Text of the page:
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Banking on her will

Tue, 07/31/2012 - 10:13 -- admin

It was hard for NAFISA BUHARIWALA to come to terms with her vision impairment, but her parents were an unending source of inspiration

The baby of the family, Nafisa Buhariwala received a lot of affection and love from her parents and siblings. Her parents realised something was wrong with her sight when she was four months old. They took her to Mumbai, and met with all the good ophthalmologists in the city. The doctors pronounced their verdict: she was born with Retinitis Pigmentosa, and nothing much could be done for the baby.

Ms. Buhariwala's parents were very aware of their vision for their daughter. "They laid emphasis on education as the foundation for a fulfilling life, and gave their children the freedom to pursue their dreams," she says.

However, while she was growing up, it was hard for Ms. Buhariwala herself to come to terms with her vision impairment. "I was very touchy about it and I became very emotional whenever anyone asked me about it or talked about it. It is only after I became more mature that I came to terms with it and accepted it as fact of life."

She attended Taheri High School; her favourite subjects were Science and Higher Maths. "My ambition was to become a doctor, till I realised that I would not be able to do so because of my disability."

She had about 40 to 50 per cent vision during her school days, and hence could read and write in bright daylight. "I always sat at the first desk next to a window. I could not see the blackboard, however, and my friends read to me whatever was written on the board and dictated the notes to me," she reveals. "I borrowed my friends’ books and completed the notes that I could not in school."

Her school's teachers and principal were also cooperative. Kids, sometimes, are not always friendly and caring; as one grows older, one understands each other’s situations better. In the higher classes, friends and other students were helpful not only regarding studies but saw to her needs when they went out on picnics or school trips. "They tried including me in the games they played but often I realised that I was, in fact, spoiling their game, and shied away."

Ms. Buhariwala feels her college, St. Xavier’s in Mumbai, is a good place for students with vision impairment. The Social Service League of the college and students are very helpful.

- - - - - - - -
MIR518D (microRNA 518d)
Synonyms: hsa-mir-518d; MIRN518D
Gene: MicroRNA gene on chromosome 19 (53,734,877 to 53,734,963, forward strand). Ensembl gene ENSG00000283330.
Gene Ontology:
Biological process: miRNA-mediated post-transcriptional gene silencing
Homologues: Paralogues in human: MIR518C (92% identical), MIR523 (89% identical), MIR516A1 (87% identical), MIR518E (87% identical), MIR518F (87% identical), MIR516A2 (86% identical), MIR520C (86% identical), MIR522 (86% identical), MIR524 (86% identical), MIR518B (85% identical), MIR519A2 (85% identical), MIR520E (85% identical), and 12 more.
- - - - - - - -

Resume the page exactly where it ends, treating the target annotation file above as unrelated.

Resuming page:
After finishing college, Ms. Buhariwala joined the ranks of young men and women seeking employment. She joined the banking sector as a Manager in the Corporate Finance Branch, as a Corporate Forex Dealer, in the Central Bank of India. "I was responsible for buying and selling foreign currencies both in ready and forward on behalf of my corporate clients. I also advised them on movements of currencies and when to hedge their exposures. I was also responsible for the submission R-returns, a fortnightly statement of all purchases and sales of foreign currencies done by the branch, to the Reserve Bank of India.” Currently, she works as a Senior Manager, and handles Human Resource and Training. "I liaise with our three training colleges and nine training centres and also with outside agencies such as Bankers’ Training College, National Institute of Bank Management and so on. I also handle Human Resource statements." In addition, she also delivers lectures on Foreign Exchange in a college in Mumbai.

Foreign exchange, though a very interesting and challenging field, is a very sensitive area of banking. Ms. Buhariwala is always on her toes as the markets are very volatile – it would cost the bank a lot of money if she made a mistake and the market moved against the bank! With all its stresses, she loves her job. "They say, 'Once a Forex person, always a Forex person'," she smiles.

She does know Braille, but learnt it late in life, in 1992, during rehabilitation training in the U.S.A. in 1992.

She feels she has been very lucky with people in my life. "Starting from my family, my husband and his family, teachers, professors, friends at school and college and superiors, collegues and juniors at work have all been very nice people," she emphasises. At work, she tries to build a good rapport with her juniors; never be their boss but their friend and help everyone to work as a team. "My superiors and colleagues till now have also been very supportive." Some are not always aware of the needs of visually disabled people but she has been able to sensitise most of them through close interaction and by telling them what special requirements could exist.

Regarding systems that she uses in her work: "The biggest asset I have is a good memory with numbers… God’s gift and partly consciously developed by me. I use a talking calculator, talking computer and Braille labelling on all my files."

Listening to music, reading and Ham Radio are her hobbies.

She has a forceful message for blind and visually impaired people: "Do not lose heart. Decide what you want to do in life and work towards it. No one is going to do anything for you. It is you yourself would have to do whatever is necessary. Prepare yourself for the job you are planning to do and be ready with answers for any doubts people might have." To others, she would like to say that they should not doubt the capabilities of persons with visual impairment, or any disability, for that matter. "Give them a chance to prove their abilities and, I assure you, you will be in for a surprise."

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